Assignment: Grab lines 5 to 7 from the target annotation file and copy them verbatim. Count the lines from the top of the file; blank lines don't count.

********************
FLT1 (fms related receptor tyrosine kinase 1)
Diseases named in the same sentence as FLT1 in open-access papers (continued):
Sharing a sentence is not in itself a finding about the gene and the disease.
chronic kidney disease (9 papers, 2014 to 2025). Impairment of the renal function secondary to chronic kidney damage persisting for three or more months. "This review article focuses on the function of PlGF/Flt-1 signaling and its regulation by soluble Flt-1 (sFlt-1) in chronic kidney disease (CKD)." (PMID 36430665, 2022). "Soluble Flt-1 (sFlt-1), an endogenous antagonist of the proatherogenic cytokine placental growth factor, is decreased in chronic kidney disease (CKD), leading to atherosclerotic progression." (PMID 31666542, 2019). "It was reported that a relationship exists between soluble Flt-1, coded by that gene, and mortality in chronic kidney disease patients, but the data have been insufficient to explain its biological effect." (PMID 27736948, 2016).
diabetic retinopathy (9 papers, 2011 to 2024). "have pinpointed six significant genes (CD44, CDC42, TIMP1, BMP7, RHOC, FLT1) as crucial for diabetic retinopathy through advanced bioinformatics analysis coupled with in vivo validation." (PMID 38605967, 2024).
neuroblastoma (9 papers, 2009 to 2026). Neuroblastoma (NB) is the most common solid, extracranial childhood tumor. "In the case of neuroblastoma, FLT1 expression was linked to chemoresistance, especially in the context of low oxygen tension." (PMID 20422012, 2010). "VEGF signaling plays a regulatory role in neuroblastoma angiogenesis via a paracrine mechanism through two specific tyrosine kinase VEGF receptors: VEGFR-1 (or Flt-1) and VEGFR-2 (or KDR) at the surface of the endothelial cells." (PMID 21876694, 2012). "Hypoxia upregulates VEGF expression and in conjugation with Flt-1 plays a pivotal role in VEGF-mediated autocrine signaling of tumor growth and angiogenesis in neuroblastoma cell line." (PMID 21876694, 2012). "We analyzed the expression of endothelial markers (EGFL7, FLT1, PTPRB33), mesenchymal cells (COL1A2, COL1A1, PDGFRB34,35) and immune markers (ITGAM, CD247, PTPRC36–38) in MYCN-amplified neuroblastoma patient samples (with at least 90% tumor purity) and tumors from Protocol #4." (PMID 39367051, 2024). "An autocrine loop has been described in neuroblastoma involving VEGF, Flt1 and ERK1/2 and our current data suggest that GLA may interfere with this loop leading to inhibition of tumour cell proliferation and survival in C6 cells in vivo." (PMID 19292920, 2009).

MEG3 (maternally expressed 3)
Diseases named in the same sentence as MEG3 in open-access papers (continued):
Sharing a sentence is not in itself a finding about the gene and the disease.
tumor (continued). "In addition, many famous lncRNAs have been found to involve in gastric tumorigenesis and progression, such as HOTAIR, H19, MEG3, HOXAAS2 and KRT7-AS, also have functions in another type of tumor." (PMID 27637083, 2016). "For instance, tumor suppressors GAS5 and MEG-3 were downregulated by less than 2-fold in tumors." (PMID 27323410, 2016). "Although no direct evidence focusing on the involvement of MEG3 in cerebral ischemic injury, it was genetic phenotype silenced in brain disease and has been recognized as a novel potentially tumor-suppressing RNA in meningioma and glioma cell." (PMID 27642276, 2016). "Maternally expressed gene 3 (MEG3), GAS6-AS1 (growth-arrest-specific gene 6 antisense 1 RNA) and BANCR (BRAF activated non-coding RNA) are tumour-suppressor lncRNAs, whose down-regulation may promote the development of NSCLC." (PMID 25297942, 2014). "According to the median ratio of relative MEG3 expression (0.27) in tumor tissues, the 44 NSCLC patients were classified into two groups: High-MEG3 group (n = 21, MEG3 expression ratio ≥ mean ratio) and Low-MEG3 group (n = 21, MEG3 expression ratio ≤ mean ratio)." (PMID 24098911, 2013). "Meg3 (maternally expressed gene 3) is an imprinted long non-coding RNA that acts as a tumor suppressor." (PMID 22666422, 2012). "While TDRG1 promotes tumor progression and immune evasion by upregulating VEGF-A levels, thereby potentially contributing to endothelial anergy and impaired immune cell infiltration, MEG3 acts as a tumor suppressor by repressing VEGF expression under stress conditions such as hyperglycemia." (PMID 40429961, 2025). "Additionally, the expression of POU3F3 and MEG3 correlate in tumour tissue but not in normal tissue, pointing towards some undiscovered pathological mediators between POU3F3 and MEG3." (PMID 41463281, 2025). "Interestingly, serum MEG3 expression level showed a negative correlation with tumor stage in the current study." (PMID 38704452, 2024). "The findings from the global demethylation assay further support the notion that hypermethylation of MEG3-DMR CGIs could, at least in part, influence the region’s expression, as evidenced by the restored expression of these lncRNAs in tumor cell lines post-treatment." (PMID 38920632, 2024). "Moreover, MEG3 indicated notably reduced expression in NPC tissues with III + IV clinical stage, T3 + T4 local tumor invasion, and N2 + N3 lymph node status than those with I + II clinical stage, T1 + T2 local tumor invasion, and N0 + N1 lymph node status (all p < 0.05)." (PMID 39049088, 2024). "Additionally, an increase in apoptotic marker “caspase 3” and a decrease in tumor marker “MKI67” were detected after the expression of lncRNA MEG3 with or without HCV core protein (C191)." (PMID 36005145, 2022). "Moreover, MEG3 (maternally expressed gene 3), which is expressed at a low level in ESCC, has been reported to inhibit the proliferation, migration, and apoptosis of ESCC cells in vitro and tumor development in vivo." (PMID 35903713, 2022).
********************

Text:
diabetic retinopathy (9 papers, 2011 to 2024). "have pinpointed six significant genes (CD44, CDC42, TIMP1, BMP7, RHOC, FLT1) as crucial for diabetic retinopathy through advanced bioinformatics analysis coupled with in vivo validation." (PMID 38605967, 2024).
neuroblastoma (9 papers, 2009 to 2026). Neuroblastoma (NB) is the most common solid, extracranial childhood tumor. "In the case of neuroblastoma, FLT1 expression was linked to chemoresistance, especially in the context of low oxygen tension." (PMID 20422012, 2010). "VEGF signaling plays a regulatory role in neuroblastoma angiogenesis via a paracrine mechanism through two specific tyrosine kinase VEGF receptors: VEGFR-1 (or Flt-1) and VEGFR-2 (or KDR) at the surface of the endothelial cells." (PMID 21876694, 2012). "Hypoxia upregulates VEGF expression and in conjugation with Flt-1 plays a pivotal role in VEGF-mediated autocrine signaling of tumor growth and angiogenesis in neuroblastoma cell line." (PMID 21876694, 2012). "We analyzed the expression of endothelial markers (EGFL7, FLT1, PTPRB33), mesenchymal cells (COL1A2, COL1A1, PDGFRB34,35) and immune markers (ITGAM, CD247, PTPRC36–38) in MYCN-amplified neuroblastoma patient samples (with at least 90% tumor purity) and tumors from Protocol #4." (PMID 39367051, 2024). "An autocrine loop has been described in neuroblastoma involving VEGF, Flt1 and ERK1/2 and our current data suggest that GLA may interfere with this loop leading to inhibition of tumour cell proliferation and survival in C6 cells in vivo." (PMID 19292920, 2009).

MEG3 (maternally expressed 3)